A4 Limited Edition Golden Plover Giclee Print (c) Ella JohnstonGolden Plover illustration work in progress (c) Ella Johnston

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New botanical print; Juniper berries

Work in progress Juniper watercolour and ink drawing (c) Ella JohnstonThis is my new botanical print, juniper berries illustrated in watercolour and ink. A perfect gift for gin fiends!A3 Limited Edition Juniper Giclee Print (c) Ella JohnstonI’ve been producing a lot of new work recently and I’m going to get into the habit showing some of it to you on a regular basis. This juniper berries drawing was really fun to do – I love its needles (something I’m not too familiar with in terms of illustration) and its juicy berries.
A3 Limited Edition Juniper Giclee Print (c) Ella Johnston
The new art print is available on my Etsy shop.
A3 Limited Edition Juniper Giclee Print (c) Ella Johnston

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October drawing of the month: Flying Dunlin

Flying dunlin watercolour and fine line drawing (c) Ella Johnston
My October drawing of the month is of a flying dunlin.

As the co-founder of Dunlin Press this bird is particularly important to me and Dr B. We are very fond of these birds, very soon they’ll be scuttling around in the mud on Wivenhoe quay.

Work in progress: Flying dunlin watercolour and fine line drawing (c) Ella Johnston

I’ve been drawing dunlins for a little while now, and even have a print of another dunlin drawing available on Folksy, but I’ve never attempted to draw a flying dunlin before. They are quite magical when they fly. I normally spot these wading birds in groups scurrying around on the mud as the tide is coming in during twilight so it’s quite hard to see them at first. You can just about detect them by a little flash of white on their bellies. It’s only when they fly do you see them fully as the white plumage underneath their wings catches and twinkles in the moonlight, it’s lovely.

dunlin print by Ella Johnston

I created this illustration with washes of watercolour and picked out the details with a uni-pin fine line pen, you can see me adding some detail in the video below…

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September drawing of the month: Strutting godwit

Godwit watercolour and fine line illustration (c) Ella Johnston
So pleased to be kicking off my regular illustration posts with my strutting godwit as September’s drawing of the month.

I think godwits are my favourite bird (at least today they are – it’s a bit like picking a favourite song or album for me, it depends on the day, the mood, how I’m feeling etc). You can expect to see godwit bird illustrations coming up quite a few times on my drawing of the month posts.

Work in Progress: Godwit watercolour and fine line illustration (c) Ella Johnston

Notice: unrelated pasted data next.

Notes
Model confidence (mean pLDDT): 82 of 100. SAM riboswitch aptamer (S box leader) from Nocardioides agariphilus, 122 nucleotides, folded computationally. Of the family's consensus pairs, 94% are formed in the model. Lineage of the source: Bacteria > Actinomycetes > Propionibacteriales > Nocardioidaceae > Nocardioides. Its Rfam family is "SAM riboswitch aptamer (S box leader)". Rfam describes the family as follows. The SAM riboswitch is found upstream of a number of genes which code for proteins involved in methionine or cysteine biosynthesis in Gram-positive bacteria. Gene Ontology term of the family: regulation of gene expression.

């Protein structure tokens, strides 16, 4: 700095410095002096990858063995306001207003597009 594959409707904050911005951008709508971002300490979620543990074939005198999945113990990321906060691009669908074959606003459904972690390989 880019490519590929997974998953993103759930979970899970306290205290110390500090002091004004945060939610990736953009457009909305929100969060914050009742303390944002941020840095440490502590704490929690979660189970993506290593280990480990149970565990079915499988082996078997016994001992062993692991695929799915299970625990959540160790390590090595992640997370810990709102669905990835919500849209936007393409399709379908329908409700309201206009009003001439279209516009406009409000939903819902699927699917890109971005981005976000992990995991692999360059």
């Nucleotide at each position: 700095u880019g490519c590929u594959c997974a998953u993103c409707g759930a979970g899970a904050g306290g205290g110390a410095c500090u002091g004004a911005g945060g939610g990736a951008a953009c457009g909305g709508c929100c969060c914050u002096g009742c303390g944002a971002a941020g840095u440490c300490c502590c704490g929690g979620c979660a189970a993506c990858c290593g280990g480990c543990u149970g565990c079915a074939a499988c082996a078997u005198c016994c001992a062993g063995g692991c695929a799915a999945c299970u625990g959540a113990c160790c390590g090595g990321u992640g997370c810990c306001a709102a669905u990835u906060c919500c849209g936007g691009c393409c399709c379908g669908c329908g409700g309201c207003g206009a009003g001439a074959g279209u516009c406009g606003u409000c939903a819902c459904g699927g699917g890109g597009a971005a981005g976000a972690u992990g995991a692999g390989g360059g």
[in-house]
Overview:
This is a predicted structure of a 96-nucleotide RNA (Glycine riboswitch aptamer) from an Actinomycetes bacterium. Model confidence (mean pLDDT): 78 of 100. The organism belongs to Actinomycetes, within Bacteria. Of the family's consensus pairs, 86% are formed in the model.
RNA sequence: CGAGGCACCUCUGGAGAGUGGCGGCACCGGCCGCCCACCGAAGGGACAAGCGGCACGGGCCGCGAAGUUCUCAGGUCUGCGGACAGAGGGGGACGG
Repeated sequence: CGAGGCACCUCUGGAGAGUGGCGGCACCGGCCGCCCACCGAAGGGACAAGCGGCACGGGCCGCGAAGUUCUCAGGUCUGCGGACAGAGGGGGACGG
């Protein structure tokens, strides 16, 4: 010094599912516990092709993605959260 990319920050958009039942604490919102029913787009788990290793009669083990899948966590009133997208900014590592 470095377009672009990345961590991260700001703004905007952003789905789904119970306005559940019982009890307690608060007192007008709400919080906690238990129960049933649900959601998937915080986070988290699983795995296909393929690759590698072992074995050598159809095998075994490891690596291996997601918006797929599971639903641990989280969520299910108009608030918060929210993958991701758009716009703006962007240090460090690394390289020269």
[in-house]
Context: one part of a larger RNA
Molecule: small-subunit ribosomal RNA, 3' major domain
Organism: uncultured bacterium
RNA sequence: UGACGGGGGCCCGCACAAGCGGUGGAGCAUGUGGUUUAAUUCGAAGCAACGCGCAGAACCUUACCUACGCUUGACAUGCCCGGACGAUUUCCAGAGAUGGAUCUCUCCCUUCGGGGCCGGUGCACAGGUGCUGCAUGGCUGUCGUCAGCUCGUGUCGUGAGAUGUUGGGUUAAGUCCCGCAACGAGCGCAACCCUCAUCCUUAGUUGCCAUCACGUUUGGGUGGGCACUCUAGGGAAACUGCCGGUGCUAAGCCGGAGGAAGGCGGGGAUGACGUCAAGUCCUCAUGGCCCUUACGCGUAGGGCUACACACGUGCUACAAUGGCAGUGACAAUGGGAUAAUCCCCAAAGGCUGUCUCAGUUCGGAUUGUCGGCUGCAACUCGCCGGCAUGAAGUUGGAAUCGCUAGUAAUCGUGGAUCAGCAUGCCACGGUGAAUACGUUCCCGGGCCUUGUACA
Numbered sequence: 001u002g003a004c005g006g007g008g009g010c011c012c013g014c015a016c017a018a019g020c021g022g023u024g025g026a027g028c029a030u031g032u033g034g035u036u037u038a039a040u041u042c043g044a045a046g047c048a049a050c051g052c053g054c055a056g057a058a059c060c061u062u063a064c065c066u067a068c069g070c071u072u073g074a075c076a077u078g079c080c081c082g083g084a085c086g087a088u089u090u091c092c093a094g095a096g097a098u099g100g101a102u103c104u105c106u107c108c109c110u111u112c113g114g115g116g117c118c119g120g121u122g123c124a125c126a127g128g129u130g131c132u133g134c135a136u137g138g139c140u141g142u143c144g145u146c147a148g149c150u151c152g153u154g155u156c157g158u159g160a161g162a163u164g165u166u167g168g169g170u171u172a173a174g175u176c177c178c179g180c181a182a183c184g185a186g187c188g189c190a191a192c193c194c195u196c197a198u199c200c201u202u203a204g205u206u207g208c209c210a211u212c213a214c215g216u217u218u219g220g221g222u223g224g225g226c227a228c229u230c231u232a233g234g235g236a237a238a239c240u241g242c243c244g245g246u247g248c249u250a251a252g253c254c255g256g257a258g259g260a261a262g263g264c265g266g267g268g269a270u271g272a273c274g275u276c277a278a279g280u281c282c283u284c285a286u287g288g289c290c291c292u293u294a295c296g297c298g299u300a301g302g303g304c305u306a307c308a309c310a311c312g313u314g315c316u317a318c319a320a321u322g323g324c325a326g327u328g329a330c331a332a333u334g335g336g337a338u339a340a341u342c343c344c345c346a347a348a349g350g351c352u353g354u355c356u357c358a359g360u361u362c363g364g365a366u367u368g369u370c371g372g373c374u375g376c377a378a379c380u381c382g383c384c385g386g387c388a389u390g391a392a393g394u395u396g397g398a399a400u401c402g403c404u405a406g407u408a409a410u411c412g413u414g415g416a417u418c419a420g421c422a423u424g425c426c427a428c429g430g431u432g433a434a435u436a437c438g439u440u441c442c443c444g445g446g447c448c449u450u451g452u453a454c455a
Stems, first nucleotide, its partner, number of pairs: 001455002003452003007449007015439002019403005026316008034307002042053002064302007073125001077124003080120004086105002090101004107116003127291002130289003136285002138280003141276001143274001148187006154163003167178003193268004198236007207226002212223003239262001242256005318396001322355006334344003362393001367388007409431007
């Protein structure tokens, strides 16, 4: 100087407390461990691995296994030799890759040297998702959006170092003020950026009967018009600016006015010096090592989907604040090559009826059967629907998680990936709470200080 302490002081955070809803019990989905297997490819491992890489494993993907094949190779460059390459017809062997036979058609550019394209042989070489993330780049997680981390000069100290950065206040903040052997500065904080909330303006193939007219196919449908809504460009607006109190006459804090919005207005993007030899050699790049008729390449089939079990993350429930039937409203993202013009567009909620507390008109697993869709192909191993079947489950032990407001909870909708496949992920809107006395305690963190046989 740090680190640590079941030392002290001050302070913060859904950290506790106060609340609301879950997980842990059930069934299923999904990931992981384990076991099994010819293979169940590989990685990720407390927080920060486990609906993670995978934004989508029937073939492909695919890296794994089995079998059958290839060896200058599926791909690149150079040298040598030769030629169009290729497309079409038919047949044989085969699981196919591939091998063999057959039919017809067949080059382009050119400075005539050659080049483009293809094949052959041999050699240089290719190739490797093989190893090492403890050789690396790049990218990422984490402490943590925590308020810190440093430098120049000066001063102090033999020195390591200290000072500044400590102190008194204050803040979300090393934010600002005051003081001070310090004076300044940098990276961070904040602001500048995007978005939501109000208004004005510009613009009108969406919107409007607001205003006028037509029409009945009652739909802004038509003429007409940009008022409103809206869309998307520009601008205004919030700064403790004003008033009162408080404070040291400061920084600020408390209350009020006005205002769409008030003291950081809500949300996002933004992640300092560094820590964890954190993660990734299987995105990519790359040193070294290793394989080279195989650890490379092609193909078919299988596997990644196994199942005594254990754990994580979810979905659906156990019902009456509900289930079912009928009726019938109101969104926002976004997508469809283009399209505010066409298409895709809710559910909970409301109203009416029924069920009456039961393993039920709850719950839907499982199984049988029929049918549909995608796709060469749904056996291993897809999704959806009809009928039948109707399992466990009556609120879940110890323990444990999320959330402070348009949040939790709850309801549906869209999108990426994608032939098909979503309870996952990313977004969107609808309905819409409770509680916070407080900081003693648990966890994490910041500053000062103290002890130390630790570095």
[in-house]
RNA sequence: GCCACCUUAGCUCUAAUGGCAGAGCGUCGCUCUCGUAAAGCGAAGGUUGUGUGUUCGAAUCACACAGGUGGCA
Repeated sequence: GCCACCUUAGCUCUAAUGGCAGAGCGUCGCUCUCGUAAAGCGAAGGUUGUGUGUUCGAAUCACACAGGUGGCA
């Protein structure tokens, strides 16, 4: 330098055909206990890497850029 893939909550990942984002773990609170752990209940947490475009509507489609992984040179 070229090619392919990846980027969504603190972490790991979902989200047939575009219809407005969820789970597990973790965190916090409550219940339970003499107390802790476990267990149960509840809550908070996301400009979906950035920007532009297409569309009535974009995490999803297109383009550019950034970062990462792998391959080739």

Work in Progress: Godwit watercolour in the process of adding my fine line

This godwit is sporting his spring/summer mating plumage. I remember seeing an omniscience of godwits (Isn’t that a lovely collective noun? I could have also used “a prayer of godwits” or “a pantheon of godwits”) with their gorgeous russet breasts and soft golden feathers on Iken cliffs and I was practically moved to tears by the birds’ stunning colours and graceful countenance. By the way, if you haven’t been to Iken cliffs it is well worth a visit, it’s one of my favourite places on earth. So atmospheric and serene in any weather.

I created this drawing using Winsor and Newton watercolours on hot-pressed watercolour paper. I then added detail using the Uniball uni-pin pen. These pens have different nib sizes which offer fantastic versatility when working on something like feathers. You can see me start to overlay this pen detail in the video below.

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Drawing of the week: Red Admiral Butterfly

Red Admiral Butterfly Illustration (c) Ella Johnston

This week’s drawing of the week is of a Red Admiral butterfly.

With the snazzy latin name of Venessa Atalanta (I think I may employ this as a pseudonym at some point), this beautiful creature is coming to a garden or woodland near you! (That’s if you live in the British Isles of course).

This beauty will be part of my every growing illustrated butterfly guide, I’ve got quite a collection of watercolour and ink butterflies now, I’m just trying to decide on which illustrations make the final cut. I’ll show you the finished piece soon.

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Drawing of the week: Happy yellow budgie

Yellow Budgie Illustration (c) Ella Johnston

This time my drawing of the week is of a very happy yellow budgie.